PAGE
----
COVID-19. Floods. Droughts. Wildfires. These are just a few of the global disruptive events witnessed in the last 18-months that have forced the need to rethink how engineers construct communities. These issues require our experts to think ‘outside the box’ and create new innovative solutions for our ever changing world and environment. We ask WME Director of MEP, Nicholas Byczynski, for his thoughts.
What approach will best suit the changing landscape of building design?
Rising global temperatures may force more and more areas to require Air Conditioning to maintain comfort conditions from occupants which will in turn increase the energy consumption in buildings contributing to global warming in a negative feedback loop.
This is coupled by the increased understanding of the transition COVID-19 and other similar viruses and how that is influenced by ventilation within buildings, generally it is now accepted that increase ventilation and filtration is a key protective measure to limit the spread of viruses which will increase energy consumption again feeding back negatively into the same feedback loop of global warming.
In order to break this cycle collaborative project teams need to combine passive building design techniques with modern technology to minimise energy consumption. Early engagement of all parties is critical to ensure that meaningful input can be provided to mitigate these and other design challenges. MEP engineers can ad value to these discussions from the initial pre-concept stages.
What recent project example demonstrates this altered approach?
The covid-19 pandemic has generally forced clients to think carefully about their systems and we have endeavoured to collate and absorb the best practice research from CIBSE, ASHRAE and other bodies to provide mitigation measures for new and existing projects. Technologies such as Ultra Violet Germicidal Irradiation (UVGI) either within the ductwork or within the space itself via integrated fittings is becoming more prevalent. Physical filtration such as HEPA has also been considered but concerns remain over the energy cost associated with the high pressure drops and the on-going maintenance requirements of filter replacements.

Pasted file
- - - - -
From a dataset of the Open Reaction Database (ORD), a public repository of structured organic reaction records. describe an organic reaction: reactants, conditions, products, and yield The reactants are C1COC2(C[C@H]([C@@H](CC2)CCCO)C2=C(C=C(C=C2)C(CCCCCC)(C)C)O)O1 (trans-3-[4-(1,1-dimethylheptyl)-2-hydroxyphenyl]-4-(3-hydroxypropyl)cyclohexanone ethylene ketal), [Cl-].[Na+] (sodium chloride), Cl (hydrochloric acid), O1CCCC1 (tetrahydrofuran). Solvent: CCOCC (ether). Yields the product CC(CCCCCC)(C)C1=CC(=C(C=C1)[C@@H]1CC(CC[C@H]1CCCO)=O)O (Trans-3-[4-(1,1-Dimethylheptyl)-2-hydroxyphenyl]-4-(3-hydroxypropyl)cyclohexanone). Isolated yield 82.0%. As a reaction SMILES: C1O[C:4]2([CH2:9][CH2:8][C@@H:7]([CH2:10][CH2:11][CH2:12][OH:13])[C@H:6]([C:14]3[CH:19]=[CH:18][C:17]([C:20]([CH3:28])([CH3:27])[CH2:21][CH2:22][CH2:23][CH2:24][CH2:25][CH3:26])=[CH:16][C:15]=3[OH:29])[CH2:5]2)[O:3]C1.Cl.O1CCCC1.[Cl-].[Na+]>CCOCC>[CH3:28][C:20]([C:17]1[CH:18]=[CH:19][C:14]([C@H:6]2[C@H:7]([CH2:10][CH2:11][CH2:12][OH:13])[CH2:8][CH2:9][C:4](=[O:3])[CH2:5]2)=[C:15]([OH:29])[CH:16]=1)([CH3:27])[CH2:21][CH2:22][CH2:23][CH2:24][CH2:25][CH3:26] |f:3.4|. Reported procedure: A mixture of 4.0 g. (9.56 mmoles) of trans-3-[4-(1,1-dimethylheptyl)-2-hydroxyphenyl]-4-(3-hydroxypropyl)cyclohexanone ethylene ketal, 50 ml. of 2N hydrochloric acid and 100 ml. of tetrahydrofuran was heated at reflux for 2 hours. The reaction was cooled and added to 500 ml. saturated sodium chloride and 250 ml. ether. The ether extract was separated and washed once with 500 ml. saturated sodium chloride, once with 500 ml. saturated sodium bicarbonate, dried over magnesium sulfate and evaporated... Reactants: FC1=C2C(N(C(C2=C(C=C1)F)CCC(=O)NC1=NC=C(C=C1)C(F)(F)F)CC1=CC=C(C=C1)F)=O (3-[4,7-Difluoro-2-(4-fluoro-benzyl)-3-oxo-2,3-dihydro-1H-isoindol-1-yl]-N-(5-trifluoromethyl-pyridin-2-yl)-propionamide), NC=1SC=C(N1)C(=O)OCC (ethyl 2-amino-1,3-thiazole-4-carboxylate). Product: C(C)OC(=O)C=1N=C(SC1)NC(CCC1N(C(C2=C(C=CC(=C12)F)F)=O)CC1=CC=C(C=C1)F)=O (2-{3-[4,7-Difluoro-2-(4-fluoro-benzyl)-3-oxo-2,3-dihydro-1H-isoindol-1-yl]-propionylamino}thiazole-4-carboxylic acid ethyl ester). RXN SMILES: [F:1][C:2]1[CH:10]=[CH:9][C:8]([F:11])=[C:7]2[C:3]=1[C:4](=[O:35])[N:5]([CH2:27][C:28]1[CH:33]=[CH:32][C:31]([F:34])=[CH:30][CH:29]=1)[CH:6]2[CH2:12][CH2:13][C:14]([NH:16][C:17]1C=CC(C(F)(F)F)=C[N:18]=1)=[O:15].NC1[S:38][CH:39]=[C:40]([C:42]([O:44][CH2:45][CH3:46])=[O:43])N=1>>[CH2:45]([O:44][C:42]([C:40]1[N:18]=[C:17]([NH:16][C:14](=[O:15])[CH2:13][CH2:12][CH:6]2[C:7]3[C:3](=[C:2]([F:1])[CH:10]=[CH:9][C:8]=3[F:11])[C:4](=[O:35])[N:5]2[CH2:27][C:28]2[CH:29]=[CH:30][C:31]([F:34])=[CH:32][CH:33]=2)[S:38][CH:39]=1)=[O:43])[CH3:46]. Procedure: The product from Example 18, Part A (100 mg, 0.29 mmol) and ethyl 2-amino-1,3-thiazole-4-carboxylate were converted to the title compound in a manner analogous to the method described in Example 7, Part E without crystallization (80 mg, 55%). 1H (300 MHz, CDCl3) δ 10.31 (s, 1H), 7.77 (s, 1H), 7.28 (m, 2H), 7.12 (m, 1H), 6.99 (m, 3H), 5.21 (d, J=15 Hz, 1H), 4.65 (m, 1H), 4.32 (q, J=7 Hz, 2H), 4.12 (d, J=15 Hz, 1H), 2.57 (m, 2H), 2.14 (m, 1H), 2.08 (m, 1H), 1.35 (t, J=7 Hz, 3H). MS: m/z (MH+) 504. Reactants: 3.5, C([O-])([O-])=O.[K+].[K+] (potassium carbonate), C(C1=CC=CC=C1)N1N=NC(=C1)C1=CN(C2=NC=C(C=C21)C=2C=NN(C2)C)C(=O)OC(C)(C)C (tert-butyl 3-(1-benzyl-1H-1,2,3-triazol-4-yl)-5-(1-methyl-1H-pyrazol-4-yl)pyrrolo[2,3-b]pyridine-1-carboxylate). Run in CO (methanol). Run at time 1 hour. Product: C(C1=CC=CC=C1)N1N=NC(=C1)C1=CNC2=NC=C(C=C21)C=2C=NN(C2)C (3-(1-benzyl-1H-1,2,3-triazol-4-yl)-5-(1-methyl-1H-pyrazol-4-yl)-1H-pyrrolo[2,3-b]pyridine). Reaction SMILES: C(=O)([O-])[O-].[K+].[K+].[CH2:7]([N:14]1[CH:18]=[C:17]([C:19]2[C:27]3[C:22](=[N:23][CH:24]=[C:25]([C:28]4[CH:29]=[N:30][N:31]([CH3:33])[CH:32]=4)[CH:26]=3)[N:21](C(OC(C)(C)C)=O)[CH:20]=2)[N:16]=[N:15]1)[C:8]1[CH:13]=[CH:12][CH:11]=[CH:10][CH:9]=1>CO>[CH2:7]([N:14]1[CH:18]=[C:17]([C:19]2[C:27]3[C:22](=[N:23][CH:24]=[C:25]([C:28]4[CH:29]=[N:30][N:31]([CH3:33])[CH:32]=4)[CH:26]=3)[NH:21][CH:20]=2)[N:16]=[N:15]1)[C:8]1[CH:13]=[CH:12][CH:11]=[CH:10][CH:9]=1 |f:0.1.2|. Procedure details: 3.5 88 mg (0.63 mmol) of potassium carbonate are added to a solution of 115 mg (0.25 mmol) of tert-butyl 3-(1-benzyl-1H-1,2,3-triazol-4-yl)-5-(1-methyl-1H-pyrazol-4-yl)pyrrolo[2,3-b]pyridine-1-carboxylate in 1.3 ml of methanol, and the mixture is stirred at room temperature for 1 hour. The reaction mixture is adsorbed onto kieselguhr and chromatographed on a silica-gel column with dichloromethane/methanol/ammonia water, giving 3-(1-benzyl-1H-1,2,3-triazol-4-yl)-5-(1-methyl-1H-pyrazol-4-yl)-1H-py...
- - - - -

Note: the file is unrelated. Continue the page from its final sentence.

As mentioned previously these technologies can increase the energy consumption of projects and WME are involved in a number of highly sustainable projects which are also considering very carefully occupant safety and therefore must balance these potentially conflicting goals.
With climate change bringing higher temperatures across the world, what approach is essential to help new and existing construction projects maintain ?
A re-evaluation of the glass box design prevalent in recent decades will go a long way to helping to reduce energy consumption associated with the HVAC systems. WME are currently working on a number of projects which are modern developments built with traditional regional construction methods with lower levels of glazing, excellent self shading and internal court yards and are seeing loads substantially lower than we would expect for a similar “modern” design office or hotel. Essentially we need to embrace new technology in combination with sensible passive design methodologies in all aspects of designs to achieve real savings. Beyond design operation is critical and an area where the Middle East may be lagging behind other regions as there is a lack of both post occupancy monitoring and recommissioning and energy optomisation we are seeing particularly in the UK.